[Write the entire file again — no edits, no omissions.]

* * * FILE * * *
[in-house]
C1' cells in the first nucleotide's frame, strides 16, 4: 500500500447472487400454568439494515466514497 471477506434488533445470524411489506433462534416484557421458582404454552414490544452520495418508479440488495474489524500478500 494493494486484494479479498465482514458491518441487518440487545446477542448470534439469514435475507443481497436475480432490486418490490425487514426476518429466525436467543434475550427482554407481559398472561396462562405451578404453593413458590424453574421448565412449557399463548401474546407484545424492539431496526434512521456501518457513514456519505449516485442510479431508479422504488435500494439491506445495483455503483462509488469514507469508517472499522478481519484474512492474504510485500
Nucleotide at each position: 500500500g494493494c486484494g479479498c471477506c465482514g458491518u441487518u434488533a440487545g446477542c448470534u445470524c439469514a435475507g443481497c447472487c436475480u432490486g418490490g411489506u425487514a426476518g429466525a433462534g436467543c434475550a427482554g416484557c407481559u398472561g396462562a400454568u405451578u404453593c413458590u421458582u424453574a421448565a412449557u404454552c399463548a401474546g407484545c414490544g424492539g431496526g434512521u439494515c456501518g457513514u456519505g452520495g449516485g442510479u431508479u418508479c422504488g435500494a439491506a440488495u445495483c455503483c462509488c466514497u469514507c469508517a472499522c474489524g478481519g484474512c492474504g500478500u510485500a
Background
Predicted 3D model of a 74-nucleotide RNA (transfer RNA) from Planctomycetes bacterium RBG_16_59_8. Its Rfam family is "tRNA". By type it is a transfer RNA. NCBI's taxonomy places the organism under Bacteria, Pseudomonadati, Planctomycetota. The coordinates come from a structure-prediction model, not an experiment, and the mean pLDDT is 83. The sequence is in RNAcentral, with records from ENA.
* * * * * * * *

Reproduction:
[in-house]
C1' cells in the first nucleotide's frame, strides 16, 4: 500500500447472487400454568439494515466514497 471477506434488533445470524411489506433462534416484557421458582404454552414490544452520495418508479440488495474489524500478500 494493494486484494479479498465482514458491518441487518440487545446477542448470534439469514435475507443481497436475480432490486418490490425487514426476518429466525436467543434475550427482554407481559398472561396462562405451578404453593413458590424453574421448565412449557399463548401474546407484545424492539431496526434512521456501518457513514456519505449516485442510479431508479422504488435500494439491506445495483455503483462509488469514507469508517472499522478481519484474512492474504510485500
Nucleotide at each position: 500500500g494493494c486484494g479479498c471477506c465482514g458491518u441487518u434488533a440487545g446477542c448470534u445470524c439469514a435475507g443481497c447472487c436475480u432490486g418490490g411489506u425487514a426476518g429466525a433462534g436467543c434475550a427482554g416484557c407481559u398472561g396462562a400454568u405451578u404453593c413458590u421458582u424453574a421448565a412449557u404454552c399463548a401474546g407484545c414490544g424492539g431496526g434512521u439494515c456501518g457513514u456519505g452520495g449516485g442510479u431508479u418508479c422504488g435500494a439491506a440488495u445495483c455503483c462509488c466514497u469514507c469508517a472499522c474489524g478481519g484474512c492474504g500478500u510485500a
Background
Predicted 3D model of a 74-nucleotide RNA (transfer RNA) from Planctomycetes bacterium RBG_16_59_8. Its Rfam family is "tRNA". By type it is a transfer RNA. NCBI's taxonomy places the organism under Bacteria, Pseudomonadati, Planctomycetota. The coordinates come from a structure-prediction model, not an experiment, and the mean pLDDT is 83. The sequence is in RNAcentral, with records from ENA.